1. Colocation Data Centers
A colocation center — also known as a “carrier hotel” — is a type of data center where equipment, space, and bandwidth are made available by the data center’s owner to the people willing to rent.
For example, instead of renting a virtual machine from a public cloud provider, one can just straight-up rent a certain amount of their hardware from specified data centers.
2. Enterprise Data Centers
An enterprise data center is typically constructed and used by a fully company-owned data center to process internal data and host mission-critical applications.
3. Cloud Data Centers
One can set up a virtual data center in the cloud by using third-party cloud services. This is similar to colocation, but people may take advantage of specific services rather than just renting the hardware and configuring it themselves.
4. Edge Data Centers
An edge data center is a smaller data center that is very close to the end user. Instead of having one massive data center, one instead has multiple smaller ones to minimize latency and lag.
Organisations deploy Edge computing facilities when IoT devices and low-latency data demands are high.
5. Micro Data Centers
A micro data center is similar to an edge data center if the latter is pushed to the extreme. It might be as small as a small office room, handling the data processed in a specific region.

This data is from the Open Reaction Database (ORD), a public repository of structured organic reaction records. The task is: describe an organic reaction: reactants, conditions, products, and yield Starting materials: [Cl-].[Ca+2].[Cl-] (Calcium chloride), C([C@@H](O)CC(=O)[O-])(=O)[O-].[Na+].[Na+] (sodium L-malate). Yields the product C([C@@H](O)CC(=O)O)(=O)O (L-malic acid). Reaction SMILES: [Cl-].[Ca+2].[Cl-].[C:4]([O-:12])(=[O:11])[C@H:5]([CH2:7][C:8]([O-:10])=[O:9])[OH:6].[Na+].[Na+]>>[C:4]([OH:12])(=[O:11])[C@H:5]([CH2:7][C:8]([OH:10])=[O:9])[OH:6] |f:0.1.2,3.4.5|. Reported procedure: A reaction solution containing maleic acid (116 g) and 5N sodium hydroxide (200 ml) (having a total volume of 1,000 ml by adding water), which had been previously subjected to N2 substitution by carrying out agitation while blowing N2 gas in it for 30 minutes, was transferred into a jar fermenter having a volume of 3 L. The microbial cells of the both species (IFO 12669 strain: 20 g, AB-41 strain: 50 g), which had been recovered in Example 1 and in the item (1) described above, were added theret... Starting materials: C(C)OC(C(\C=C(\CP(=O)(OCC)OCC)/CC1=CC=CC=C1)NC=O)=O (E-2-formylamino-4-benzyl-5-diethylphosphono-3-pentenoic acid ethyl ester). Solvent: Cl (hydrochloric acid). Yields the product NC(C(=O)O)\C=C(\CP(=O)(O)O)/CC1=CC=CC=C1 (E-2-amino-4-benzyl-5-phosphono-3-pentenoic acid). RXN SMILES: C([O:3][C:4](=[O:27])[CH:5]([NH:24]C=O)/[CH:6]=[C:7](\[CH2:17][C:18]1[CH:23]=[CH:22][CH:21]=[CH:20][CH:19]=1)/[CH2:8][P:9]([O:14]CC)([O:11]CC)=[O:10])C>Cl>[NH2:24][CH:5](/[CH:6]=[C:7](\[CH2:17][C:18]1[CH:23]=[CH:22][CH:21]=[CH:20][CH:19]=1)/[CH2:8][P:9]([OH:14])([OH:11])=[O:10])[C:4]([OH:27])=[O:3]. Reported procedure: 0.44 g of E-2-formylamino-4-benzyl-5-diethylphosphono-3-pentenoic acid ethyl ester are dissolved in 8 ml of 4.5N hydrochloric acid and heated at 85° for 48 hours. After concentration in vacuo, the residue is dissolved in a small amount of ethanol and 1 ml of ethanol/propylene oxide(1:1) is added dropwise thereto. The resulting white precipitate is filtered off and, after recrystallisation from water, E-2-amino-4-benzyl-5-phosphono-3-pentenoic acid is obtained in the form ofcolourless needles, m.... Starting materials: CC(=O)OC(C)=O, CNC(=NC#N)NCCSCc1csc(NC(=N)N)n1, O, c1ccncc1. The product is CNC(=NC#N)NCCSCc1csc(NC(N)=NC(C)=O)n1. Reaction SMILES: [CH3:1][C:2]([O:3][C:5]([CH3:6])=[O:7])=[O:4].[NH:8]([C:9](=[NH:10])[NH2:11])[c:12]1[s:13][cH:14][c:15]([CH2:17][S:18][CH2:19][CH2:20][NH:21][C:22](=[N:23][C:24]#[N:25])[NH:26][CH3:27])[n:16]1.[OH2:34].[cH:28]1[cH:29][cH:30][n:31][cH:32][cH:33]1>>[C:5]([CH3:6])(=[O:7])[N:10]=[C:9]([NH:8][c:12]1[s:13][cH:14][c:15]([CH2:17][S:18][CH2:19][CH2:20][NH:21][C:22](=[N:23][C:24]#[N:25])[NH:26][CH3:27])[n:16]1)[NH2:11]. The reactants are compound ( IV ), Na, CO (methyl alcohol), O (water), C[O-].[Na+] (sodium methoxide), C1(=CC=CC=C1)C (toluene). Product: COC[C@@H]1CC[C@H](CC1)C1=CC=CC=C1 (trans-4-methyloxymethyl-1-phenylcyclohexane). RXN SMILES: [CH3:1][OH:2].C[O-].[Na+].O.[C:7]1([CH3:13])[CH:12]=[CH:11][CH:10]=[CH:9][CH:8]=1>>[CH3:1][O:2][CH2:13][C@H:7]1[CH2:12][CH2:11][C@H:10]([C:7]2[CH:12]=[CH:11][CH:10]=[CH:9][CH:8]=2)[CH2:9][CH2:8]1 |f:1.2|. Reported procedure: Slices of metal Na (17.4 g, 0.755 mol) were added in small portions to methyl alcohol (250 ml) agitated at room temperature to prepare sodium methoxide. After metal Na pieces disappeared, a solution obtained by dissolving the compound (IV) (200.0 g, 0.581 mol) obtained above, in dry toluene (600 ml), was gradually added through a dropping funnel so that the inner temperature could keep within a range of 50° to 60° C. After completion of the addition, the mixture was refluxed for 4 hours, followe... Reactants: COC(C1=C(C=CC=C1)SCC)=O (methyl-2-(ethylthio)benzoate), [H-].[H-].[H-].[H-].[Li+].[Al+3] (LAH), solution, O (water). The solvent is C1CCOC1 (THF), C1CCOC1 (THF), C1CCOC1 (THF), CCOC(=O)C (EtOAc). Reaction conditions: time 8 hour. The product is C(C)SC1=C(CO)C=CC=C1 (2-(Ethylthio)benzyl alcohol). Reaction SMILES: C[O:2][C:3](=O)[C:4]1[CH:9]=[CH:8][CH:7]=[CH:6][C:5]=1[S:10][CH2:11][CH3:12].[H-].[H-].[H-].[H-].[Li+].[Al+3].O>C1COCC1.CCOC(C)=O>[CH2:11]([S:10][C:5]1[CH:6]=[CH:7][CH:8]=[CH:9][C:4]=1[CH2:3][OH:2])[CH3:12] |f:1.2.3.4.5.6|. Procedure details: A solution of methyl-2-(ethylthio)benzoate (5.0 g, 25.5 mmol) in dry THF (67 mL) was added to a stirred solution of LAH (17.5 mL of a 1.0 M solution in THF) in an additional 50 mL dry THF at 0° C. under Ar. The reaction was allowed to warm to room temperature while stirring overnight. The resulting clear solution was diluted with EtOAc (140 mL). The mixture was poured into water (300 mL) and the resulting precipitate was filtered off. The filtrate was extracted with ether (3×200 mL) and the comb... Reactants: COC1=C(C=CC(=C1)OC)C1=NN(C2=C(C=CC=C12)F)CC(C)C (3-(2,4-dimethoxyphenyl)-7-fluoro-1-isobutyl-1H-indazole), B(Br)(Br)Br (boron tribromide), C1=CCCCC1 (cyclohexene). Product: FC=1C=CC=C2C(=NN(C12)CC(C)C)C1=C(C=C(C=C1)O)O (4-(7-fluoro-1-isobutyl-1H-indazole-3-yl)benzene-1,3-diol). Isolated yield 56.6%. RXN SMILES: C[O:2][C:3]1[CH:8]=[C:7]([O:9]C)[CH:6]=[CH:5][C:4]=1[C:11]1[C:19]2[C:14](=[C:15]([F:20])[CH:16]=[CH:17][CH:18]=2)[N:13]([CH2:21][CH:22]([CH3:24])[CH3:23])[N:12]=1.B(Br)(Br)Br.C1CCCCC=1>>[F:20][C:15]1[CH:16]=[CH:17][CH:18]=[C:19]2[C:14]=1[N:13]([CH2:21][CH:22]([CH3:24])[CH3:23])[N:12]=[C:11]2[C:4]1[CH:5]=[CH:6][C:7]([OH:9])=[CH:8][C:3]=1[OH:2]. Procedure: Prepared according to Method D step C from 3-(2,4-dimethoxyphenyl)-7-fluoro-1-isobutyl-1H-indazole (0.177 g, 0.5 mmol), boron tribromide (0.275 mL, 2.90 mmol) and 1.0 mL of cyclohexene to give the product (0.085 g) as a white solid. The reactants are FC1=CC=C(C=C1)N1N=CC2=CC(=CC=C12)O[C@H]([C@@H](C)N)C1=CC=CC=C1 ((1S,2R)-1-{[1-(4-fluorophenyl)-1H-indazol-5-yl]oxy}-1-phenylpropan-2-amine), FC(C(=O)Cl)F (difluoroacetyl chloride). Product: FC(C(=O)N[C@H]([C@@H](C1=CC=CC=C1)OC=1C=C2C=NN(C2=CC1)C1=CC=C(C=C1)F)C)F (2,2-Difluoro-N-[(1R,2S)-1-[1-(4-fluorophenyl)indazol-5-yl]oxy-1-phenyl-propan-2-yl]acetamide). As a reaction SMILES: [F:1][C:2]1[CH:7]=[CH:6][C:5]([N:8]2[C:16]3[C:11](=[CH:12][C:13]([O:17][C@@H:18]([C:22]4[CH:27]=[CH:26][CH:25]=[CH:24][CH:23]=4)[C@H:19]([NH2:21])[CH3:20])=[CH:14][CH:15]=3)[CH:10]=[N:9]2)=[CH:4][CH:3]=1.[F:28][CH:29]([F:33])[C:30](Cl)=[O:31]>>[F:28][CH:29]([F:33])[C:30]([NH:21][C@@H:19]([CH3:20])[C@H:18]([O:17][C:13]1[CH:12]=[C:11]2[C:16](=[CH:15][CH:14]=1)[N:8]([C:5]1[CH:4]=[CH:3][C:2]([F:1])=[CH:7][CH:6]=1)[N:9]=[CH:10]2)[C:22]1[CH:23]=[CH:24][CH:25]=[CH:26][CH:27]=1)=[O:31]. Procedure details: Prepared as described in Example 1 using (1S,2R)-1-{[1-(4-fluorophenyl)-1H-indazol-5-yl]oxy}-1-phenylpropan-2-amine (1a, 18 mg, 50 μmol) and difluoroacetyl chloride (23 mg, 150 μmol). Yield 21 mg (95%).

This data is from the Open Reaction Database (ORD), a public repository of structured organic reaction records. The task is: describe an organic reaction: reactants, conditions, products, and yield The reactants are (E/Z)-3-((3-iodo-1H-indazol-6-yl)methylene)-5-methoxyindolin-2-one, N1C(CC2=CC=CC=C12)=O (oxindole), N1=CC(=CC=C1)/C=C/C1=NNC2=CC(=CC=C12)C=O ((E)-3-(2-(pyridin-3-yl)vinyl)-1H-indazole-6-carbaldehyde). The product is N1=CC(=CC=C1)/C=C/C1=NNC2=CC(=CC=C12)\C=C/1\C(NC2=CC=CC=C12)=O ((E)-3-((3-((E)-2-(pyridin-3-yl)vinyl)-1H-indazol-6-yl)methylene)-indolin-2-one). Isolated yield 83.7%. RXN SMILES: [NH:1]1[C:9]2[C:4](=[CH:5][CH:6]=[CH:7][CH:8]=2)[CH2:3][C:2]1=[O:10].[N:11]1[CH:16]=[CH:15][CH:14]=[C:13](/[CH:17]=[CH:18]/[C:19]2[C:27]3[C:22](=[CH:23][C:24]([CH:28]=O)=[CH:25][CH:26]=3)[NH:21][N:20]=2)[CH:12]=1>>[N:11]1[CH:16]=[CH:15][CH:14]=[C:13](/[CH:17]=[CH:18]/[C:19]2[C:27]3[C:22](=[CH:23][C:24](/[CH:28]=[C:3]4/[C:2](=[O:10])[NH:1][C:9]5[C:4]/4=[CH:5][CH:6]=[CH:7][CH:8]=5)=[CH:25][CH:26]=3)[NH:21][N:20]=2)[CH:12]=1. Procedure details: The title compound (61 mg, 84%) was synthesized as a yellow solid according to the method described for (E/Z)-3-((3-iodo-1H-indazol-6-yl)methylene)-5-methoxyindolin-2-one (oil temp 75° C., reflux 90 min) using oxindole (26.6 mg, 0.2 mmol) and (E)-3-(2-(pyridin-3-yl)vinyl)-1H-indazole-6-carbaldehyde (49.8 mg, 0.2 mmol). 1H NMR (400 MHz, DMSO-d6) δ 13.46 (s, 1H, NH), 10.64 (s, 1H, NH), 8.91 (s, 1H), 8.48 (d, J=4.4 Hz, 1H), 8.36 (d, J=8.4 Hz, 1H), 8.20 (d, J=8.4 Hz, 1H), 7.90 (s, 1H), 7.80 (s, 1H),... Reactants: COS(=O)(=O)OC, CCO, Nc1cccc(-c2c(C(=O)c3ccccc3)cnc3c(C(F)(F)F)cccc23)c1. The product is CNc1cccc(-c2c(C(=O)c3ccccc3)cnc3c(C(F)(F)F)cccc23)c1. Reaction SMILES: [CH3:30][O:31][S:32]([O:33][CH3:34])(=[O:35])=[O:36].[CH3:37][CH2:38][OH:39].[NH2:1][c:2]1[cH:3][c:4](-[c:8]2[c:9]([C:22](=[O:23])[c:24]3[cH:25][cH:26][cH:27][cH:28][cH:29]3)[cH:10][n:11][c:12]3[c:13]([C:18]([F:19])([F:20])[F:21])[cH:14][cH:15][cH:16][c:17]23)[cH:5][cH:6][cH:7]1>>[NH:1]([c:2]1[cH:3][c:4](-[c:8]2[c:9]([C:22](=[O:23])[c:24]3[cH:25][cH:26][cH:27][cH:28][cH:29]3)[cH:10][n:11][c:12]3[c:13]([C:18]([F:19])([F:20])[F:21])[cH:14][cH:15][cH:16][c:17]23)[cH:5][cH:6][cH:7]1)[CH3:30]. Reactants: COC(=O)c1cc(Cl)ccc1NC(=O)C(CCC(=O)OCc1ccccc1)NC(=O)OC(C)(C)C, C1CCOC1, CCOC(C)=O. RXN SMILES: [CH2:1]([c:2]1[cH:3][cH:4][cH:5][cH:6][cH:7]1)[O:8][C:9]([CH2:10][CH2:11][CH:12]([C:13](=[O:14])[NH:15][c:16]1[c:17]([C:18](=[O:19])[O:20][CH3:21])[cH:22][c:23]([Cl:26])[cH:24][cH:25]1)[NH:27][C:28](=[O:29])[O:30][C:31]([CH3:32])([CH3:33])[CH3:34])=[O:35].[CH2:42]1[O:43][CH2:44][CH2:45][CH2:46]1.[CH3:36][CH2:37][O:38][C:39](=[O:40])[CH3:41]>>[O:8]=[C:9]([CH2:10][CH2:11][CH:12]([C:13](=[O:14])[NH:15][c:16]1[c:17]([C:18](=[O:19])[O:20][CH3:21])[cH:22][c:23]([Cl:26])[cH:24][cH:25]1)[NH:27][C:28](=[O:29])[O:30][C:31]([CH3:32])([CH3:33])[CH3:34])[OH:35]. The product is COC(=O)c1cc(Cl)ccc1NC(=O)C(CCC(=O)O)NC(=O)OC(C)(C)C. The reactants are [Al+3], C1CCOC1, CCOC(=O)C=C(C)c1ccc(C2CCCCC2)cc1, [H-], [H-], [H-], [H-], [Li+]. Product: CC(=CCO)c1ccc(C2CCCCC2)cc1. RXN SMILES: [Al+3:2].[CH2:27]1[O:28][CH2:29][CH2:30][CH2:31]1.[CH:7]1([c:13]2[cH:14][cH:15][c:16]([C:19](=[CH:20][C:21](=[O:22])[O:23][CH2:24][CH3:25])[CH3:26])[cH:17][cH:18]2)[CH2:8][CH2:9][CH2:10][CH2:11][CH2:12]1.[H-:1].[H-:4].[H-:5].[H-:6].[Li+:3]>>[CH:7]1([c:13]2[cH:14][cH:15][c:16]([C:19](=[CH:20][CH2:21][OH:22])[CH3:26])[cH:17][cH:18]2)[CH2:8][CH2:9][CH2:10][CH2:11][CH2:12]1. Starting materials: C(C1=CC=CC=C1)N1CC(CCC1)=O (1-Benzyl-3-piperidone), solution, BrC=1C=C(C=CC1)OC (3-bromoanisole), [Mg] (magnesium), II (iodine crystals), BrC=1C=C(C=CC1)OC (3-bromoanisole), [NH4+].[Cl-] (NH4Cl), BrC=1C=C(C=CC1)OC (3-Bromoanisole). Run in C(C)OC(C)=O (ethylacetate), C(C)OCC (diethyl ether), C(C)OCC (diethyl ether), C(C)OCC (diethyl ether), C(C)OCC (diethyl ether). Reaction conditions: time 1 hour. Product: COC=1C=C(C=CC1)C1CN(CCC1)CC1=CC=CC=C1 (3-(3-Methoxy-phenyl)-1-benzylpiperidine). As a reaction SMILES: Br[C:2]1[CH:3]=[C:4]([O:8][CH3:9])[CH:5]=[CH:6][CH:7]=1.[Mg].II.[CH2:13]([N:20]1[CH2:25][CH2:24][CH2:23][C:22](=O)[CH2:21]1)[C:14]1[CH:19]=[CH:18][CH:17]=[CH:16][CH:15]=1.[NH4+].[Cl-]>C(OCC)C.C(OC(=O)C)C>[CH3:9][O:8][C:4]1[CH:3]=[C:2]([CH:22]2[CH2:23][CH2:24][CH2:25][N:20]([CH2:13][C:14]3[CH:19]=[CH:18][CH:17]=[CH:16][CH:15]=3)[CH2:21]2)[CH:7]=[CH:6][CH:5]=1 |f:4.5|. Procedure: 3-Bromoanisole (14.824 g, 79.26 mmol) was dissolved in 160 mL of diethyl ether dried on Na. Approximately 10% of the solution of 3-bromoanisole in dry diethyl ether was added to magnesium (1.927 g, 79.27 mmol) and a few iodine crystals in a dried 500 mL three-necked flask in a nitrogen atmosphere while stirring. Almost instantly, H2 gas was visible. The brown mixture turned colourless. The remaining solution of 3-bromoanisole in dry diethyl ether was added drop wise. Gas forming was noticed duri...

According to experts, although large enterprise data centers are still the most popular, there will be continued growth in colocation and micro data centers.
6. Managed Data Centers
This data center can be managed both entirely or partially by a third party service provider which looks upon the data’s deployment, management and monitoring. If it is wholly managed it manages all the technical details, including the back end data. On the other hand if it is partially managed, the business has a certain level of administrative control over data center implementation and service.
Data Center Tiers
Companies rate data centers by tier to highlight their expected uptime and reliability.
Tier 1 Data Centers (Basic Site Infrastructure)
A Tier 1 data center offers limited protection against physical events. It has single-capacity components, a single path for power and cooling and few, if any, redundant and backup components. It has an expected uptime of 99.671% (28.8 hours of downtime annually).
Tier 2 Data Centers (Redundant-capacity Component Site Infrastructure)
This data center offers improved protection against physical events. A Tier 2 data center has a single path for power and cooling and some redundant and backup components. It has an expected uptime of 99.741% (22 hours of downtime annually).
Tier 3 Data Centers (Concurrently Maintainable Site Infrastructure)
This data center protects against virtually all physical events. A Tier 3 data center has multiple paths for power and cooling and systems in place to update and maintain it without taking it offline. Each component can be removed or replaced without disrupting services to end users. It has an expected uptime of 99.982% (1.6 hours of downtime annually).
Tier 4 Data Centers (Fault-Tolerant Site Infrastructure)
This data center provides the highest levels of fault tolerance and redundancy. A Tier 4 data center is built to be completely fault-tolerant and has redundancy for every component. It has an expected uptime of 99.995% (26.3 minutes of downtime annually).
We hope this article has helped demystify the world of Data Centers, and helped you find a type and tier most useful to your company’s needs.